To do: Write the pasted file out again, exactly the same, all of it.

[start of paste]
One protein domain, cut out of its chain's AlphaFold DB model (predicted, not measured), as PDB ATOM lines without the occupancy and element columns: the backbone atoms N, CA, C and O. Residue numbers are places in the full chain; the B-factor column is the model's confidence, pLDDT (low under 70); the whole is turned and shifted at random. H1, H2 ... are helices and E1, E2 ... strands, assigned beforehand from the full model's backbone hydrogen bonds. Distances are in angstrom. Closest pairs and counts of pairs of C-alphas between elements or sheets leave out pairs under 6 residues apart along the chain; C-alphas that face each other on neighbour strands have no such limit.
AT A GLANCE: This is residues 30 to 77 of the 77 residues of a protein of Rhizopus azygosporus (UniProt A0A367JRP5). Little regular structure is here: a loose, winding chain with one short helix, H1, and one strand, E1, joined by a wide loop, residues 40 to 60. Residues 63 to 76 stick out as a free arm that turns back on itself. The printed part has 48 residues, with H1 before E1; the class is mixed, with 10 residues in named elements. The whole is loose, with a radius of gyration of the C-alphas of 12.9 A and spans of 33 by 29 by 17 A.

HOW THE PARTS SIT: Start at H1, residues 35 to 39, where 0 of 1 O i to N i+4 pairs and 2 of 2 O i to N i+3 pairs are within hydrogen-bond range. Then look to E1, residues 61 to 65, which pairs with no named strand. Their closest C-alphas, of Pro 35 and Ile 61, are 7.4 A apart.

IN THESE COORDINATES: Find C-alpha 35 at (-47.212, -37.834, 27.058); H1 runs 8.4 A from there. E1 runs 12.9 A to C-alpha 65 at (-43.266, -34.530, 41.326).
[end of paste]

One protein domain, cut out of its chain's AlphaFold DB model (predicted, not measured), as PDB ATOM lines without the occupancy and element columns: the backbone atoms N, CA, C and O. Residue numbers are places in the full chain; the B-factor column is the model's confidence, pLDDT (low under 70); the whole is turned and shifted at random. H1, H2 ... are helices and E1, E2 ... strands, assigned beforehand from the full model's backbone hydrogen bonds. Distances are in angstrom. Closest pairs and counts of pairs of C-alphas between elements or sheets leave out pairs under 6 residues apart along the chain; C-alphas that face each other on neighbour strands have no such limit.
AT A GLANCE: This is residues 30 to 77 of the 77 residues of a protein of Rhizopus azygosporus (UniProt A0A367JRP5). Little regular structure is here: a loose, winding chain with one short helix, H1, and one strand, E1, joined by a wide loop, residues 40 to 60. Residues 63 to 76 stick out as a free arm that turns back on itself. The printed part has 48 residues, with H1 before E1; the class is mixed, with 10 residues in named elements. The whole is loose, with a radius of gyration of the C-alphas of 12.9 A and spans of 33 by 29 by 17 A.

HOW THE PARTS SIT: Start at H1, residues 35 to 39, where 0 of 1 O i to N i+4 pairs and 2 of 2 O i to N i+3 pairs are within hydrogen-bond range. Then look to E1, residues 61 to 65, which pairs with no named strand. Their closest C-alphas, of Pro 35 and Ile 61, are 7.4 A apart.

IN THESE COORDINATES: Find C-alpha 35 at (-47.212, -37.834, 27.058); H1 runs 8.4 A from there. E1 runs 12.9 A to C-alpha 65 at (-43.266, -34.530, 41.326).